Every conference has a down year or two, and the Big Ten is in the middle of one hell of down year right now.
No. 10 Michigan State’s embarrassing 20-3 loss to No. 20 Notre Dame now means there are no Big Ten teams that look (as of Week 3) like they can win a Rose Bowl, let alone a BCS championship.
Michigan, thought to be back on the upswing among traditional powers, was ripped apart by Alabama in Week 1; Nebraska’s early-season loss to No. 22 UCLA leads us to believe it’s another 9-4 season in Lincoln; defending Big Ten champ Wisconsin has been… well… the Badgers needed Utah State miss a field goal to beat the Aggies.
We’ll just leave it at that.
Even the Big Ten’s best option right now, No. 12 Ohio State, is ineligible to compete in the Big Ten championship and a postseason game because of NCAA sanctions, and the Buckeyes didn’t look particularly strong against Cal on Saturday, either.
Yes, we know. There are some of you — particularly in the Southeastern quadrant of this great country — who called this little factoid before the season began. We apologize, and we promise to read your emails more carefully next time.
But the reality is that there are no Big Ten teams carrying the flag for a conference ridiculed for being too slow, too old-fashioned. You know, “old man football.” To put it into perspective, Big Ten teams have a combined four wins over BCS conference opponents. Three of those are courtesy of Northwestern.
There are two times when conferences get to whip out their measuring stick: nonconference games and bowl season. So far, the Big Ten’s coming up short — way short — in the former category.
There’s a new leader in the clubhouse for “Early Entrant With the Most Vowels in his Surname.”
On his personal Twitter account over the weekend, Joel Iyiegbuniwe announced that he is leaving Western Kentucky early and making himself available for the April NFL draft. The linebacker, a native of Bowling Green, Kent., stated that he came to his decision “[a]fter much thought, prayer and discussion with my family, coaches and advisors.”
This past season, Iyiegbuniwe led the Hilltoppers in tackles with 117, tackles for loss with 11.5 and forced fumbles with three. He was named first-team All-Conference USA following the regular season.
Including last season, Iyiegbuniwe had started 27 straight games at outside linebacker for the Hilltoppers.
Today is the deadline for draft-eligible players to inform the NFL of their intentions.
One day after Woody Barrett announced that he has found a new college football home, the school has confirmed as much.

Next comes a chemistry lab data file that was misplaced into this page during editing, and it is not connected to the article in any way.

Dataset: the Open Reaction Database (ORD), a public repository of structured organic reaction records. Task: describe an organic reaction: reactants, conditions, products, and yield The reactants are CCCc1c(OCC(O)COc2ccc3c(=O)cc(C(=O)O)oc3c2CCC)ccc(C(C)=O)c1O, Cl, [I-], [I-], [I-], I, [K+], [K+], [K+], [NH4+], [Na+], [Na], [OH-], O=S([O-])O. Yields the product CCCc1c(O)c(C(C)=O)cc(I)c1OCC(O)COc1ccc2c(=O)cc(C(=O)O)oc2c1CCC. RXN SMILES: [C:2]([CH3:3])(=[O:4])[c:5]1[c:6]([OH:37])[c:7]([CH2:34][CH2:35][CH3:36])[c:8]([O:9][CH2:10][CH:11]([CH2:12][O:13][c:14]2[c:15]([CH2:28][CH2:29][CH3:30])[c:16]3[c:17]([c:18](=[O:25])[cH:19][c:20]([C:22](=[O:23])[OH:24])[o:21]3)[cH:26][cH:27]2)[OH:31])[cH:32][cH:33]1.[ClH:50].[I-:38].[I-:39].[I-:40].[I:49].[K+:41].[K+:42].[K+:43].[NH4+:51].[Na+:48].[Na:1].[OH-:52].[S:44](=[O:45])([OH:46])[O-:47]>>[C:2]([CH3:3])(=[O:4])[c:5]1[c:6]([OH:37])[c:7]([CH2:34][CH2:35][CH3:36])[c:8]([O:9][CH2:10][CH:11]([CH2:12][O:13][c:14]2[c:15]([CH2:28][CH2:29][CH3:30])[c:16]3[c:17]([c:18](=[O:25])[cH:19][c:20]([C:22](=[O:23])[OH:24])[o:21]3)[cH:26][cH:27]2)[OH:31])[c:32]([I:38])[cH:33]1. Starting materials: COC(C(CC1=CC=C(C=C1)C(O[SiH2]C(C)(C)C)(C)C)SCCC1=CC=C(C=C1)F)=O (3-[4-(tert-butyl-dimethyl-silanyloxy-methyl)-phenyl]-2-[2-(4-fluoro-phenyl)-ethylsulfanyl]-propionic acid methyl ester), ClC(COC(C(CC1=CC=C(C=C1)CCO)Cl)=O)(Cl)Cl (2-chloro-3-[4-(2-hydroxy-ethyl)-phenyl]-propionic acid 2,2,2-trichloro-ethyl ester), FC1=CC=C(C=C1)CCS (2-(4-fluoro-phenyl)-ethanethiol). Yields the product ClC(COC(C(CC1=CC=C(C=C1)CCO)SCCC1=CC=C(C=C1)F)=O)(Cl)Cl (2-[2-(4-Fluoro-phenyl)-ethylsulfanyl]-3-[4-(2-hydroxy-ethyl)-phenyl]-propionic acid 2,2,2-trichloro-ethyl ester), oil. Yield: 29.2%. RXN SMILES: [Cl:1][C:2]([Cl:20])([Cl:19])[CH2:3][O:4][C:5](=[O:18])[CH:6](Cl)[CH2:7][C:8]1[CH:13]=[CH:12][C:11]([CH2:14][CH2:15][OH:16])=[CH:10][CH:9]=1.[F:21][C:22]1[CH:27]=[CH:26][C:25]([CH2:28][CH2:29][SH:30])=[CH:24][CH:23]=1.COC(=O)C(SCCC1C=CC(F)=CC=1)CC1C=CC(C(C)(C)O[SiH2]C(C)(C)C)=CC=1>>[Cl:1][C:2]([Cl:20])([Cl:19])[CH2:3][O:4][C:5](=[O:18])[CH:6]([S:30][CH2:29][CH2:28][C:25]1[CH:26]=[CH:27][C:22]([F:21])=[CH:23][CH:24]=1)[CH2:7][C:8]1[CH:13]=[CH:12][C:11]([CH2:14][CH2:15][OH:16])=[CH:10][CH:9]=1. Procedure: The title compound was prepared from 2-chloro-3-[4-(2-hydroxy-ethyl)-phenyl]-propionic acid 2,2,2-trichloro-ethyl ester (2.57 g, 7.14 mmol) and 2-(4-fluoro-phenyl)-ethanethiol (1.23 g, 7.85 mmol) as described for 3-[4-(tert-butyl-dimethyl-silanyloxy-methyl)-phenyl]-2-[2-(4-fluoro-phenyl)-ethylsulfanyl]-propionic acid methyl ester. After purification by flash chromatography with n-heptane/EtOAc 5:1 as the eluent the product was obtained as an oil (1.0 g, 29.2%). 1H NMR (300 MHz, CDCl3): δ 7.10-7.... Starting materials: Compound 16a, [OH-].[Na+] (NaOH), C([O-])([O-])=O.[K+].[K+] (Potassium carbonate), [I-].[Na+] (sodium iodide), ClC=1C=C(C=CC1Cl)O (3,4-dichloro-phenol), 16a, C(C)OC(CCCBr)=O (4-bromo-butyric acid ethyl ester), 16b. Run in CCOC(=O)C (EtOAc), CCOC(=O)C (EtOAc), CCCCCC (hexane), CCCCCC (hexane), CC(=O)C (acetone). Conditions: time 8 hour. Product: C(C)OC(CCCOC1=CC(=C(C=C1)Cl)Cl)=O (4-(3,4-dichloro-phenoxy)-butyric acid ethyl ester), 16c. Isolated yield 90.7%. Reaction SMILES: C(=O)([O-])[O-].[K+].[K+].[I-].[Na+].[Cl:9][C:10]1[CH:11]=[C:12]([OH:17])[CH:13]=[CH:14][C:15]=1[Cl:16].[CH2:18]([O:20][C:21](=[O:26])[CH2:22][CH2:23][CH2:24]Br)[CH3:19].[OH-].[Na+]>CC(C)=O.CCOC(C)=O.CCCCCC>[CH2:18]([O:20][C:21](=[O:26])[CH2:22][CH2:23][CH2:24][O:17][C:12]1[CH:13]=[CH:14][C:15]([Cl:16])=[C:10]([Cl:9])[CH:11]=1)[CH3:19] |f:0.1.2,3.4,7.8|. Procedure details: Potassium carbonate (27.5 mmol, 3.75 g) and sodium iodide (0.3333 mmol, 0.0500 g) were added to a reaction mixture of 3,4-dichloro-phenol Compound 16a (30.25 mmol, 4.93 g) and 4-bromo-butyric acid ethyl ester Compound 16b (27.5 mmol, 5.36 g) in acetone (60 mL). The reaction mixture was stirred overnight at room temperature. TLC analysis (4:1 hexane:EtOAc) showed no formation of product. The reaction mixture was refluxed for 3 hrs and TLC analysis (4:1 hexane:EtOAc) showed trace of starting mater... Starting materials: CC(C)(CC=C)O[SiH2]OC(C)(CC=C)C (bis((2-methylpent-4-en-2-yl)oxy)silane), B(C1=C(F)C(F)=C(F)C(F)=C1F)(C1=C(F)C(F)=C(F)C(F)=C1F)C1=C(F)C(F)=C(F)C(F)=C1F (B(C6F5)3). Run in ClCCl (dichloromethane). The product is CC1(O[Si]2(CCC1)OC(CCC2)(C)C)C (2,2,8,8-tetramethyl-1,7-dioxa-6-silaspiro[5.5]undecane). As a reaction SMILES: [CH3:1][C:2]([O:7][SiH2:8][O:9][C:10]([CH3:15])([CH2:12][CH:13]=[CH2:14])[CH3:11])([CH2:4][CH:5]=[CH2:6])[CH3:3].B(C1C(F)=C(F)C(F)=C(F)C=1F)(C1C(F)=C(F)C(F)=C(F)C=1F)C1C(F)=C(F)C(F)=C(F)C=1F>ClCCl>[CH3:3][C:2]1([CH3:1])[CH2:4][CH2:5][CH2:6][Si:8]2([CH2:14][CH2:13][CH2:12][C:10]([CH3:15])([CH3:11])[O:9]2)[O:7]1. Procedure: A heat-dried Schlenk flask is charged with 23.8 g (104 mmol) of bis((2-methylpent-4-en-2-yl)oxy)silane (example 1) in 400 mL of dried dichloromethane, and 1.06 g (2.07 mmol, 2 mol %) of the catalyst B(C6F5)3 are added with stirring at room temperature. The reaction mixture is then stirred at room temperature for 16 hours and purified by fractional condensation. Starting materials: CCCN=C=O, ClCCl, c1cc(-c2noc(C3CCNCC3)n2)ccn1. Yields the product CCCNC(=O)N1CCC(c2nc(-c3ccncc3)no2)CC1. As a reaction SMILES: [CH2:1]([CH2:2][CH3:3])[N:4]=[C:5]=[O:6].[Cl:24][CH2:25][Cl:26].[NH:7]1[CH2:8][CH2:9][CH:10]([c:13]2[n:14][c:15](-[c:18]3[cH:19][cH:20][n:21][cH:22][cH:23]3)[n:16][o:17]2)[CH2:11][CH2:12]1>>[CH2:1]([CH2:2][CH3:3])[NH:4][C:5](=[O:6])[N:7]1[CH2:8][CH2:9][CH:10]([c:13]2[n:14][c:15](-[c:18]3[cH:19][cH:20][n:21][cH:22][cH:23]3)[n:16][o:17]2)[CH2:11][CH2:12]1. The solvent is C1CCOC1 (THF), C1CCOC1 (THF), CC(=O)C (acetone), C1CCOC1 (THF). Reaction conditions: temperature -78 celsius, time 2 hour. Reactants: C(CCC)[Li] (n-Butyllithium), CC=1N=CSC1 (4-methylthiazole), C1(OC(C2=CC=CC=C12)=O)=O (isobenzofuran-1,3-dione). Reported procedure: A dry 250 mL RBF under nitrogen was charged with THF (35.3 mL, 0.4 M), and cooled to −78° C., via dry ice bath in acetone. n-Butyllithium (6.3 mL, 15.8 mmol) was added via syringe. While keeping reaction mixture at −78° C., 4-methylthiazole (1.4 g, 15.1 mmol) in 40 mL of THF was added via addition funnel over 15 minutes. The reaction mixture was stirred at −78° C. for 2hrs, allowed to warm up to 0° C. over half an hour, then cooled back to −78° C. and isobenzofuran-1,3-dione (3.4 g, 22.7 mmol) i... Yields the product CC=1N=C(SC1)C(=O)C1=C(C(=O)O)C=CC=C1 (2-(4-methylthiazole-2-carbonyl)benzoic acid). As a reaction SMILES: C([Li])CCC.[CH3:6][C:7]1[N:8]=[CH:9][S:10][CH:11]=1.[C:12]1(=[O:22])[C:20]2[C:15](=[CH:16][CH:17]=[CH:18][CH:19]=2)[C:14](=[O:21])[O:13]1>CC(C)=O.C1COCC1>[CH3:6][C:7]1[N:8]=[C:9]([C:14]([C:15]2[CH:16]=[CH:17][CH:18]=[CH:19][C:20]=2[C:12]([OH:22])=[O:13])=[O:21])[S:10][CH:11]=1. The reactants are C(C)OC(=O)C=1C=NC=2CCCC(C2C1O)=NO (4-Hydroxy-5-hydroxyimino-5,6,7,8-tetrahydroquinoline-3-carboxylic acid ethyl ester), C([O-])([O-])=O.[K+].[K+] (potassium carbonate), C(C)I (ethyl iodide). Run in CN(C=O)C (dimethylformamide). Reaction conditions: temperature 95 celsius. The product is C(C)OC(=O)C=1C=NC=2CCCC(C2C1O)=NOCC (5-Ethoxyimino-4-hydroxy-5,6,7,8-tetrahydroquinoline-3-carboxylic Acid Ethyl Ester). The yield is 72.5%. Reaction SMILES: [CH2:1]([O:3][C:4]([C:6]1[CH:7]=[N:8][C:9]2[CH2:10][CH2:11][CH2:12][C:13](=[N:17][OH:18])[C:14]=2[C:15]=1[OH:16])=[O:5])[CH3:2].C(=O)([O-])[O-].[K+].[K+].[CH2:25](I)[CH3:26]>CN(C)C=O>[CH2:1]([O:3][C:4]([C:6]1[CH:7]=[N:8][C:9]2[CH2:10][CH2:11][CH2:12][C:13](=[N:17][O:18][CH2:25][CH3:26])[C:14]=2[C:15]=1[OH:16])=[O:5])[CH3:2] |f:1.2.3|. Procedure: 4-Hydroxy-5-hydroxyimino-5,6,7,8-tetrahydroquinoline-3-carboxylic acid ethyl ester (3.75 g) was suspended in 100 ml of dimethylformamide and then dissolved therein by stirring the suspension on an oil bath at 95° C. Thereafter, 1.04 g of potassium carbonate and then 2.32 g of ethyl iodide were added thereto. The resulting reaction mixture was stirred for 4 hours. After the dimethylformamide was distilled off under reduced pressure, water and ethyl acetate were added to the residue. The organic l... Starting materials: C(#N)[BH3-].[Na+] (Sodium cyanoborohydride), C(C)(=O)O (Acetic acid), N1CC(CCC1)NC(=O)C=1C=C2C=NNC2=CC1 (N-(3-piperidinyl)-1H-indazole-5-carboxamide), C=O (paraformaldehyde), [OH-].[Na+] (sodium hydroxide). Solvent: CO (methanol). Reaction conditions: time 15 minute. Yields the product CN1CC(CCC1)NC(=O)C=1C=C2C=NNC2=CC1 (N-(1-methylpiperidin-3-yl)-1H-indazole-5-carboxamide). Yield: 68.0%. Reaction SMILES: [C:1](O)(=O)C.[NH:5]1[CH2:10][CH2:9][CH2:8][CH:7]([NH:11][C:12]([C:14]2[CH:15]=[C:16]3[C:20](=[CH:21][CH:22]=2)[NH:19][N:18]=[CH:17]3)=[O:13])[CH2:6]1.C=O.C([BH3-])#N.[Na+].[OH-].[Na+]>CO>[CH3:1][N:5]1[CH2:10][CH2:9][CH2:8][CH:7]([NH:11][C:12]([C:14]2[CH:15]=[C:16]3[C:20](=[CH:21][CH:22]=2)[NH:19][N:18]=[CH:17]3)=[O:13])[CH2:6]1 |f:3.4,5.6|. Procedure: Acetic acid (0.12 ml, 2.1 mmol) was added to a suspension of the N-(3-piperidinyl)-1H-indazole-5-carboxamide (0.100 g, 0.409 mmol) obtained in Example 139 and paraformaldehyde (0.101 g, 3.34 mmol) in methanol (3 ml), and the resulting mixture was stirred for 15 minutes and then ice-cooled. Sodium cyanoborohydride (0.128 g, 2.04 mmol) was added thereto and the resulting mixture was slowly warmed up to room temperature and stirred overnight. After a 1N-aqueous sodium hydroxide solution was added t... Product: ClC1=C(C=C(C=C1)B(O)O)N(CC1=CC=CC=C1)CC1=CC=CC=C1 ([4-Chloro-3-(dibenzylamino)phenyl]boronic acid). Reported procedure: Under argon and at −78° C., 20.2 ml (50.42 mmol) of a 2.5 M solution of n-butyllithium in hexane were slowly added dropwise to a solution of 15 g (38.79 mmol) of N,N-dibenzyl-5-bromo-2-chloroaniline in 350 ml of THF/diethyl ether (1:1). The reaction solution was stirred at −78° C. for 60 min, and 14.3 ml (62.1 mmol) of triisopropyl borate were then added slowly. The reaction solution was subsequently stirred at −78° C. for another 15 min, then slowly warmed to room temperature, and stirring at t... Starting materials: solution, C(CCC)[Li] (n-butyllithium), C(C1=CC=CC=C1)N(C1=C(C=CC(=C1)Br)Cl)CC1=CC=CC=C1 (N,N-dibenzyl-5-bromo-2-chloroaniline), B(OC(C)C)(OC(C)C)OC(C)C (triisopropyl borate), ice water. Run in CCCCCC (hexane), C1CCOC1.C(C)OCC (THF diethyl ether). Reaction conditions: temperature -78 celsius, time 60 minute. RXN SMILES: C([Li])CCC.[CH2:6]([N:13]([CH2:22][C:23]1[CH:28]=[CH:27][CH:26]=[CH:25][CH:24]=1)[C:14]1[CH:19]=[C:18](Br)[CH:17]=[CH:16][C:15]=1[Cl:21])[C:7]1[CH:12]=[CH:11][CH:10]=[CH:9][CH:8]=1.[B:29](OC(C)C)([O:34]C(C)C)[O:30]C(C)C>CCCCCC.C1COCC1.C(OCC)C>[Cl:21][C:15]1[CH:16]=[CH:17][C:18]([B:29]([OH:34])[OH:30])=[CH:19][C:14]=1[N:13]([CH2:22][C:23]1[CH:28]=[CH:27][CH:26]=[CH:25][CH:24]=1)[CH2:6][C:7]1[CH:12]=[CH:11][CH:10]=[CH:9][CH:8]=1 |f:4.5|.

Kent State sent out a press release Monday evening acknowledging that Barrett has signed with the football program. After spending the 2017 season at a Mississippi junior college, the quarterback will be eligible to play immediately in 2018.
Counting this coming season, Barrett will have three years of eligibility remaining.
“We’re excited about Woody’s potential, his ability and his raw tools both throwing and running the football,” new Golden Flashes head coach Sean Lewis said in a statement. “And we’re excited to have him on campus to be training with our team as we get ready for spring ball.”
A four-star member of Auburn’s 2016 recruiting class, Barrett was rated as the No. 6 dual-threat quarterback in the country that cycle. He took a redshirt as a true freshman, then opted to transfer from the Tigers in May of last year, ultimately ending up at the JUCO level.
At Copiah-Lincoln Community College this past season, Barrett passed for 1,294 yards and eight touchdowns in nine games, adding another 485 and six on the ground.
One hole on Jim Harbaugh‘s coaching staff has been filled.
The football program confirmed Monday that Sherrone Moore has been hired and will serve as Harbaugh’s tight ends coach. Moore will replace Greg Frey, who moved on to a job on Willie Taggart‘s staff at Florida State.
The 31-year-old Moore — he’ll turn 32 in early February — spent the past four seasons coaching tight ends at Central Michigan. This past season, he added the title of assistant head coach as well as taking over as the MAC program’s recruiting coordinator.
Moore began his coaching career as an offensive graduate assistant at Louisville from 2009-12. He was promoted to tight ends coach in 2012, spending that season as well as 2013 in that role.
Ryan Finley announced earlier this month he will return to NC State for his senior season, which means his backup is leaving. Jalan McClendon revealed Monday he will pursue his options elsewhere for his final season of college football as a graduate transfer.
“I’ve enjoyed every bit of this university,” McClendon said in a statement. “My teammates and coaches, the fans, the atmosphere, even the food! I appreciate everything that NC State has done for me and I wouldn’t take it back for anything.”
McClendon appeared in 20 games as a member of the Wolfpack, completing 26-of-47 passes for 262 yards with a touchdown and four interceptions while adding 46 carries for 223 yards.
“Jalan has been phenomenal throughout his career,” head coach Dave Doeren said in a statement. “He’s been a great leader and a great teammate and has done everything we could’ve asked a young man to do. We wish him the best and will always consider him an important part of the Wolfpack family.”
McClendon was a 3-star recruit out of West Mecklenburg High School in Charlotte.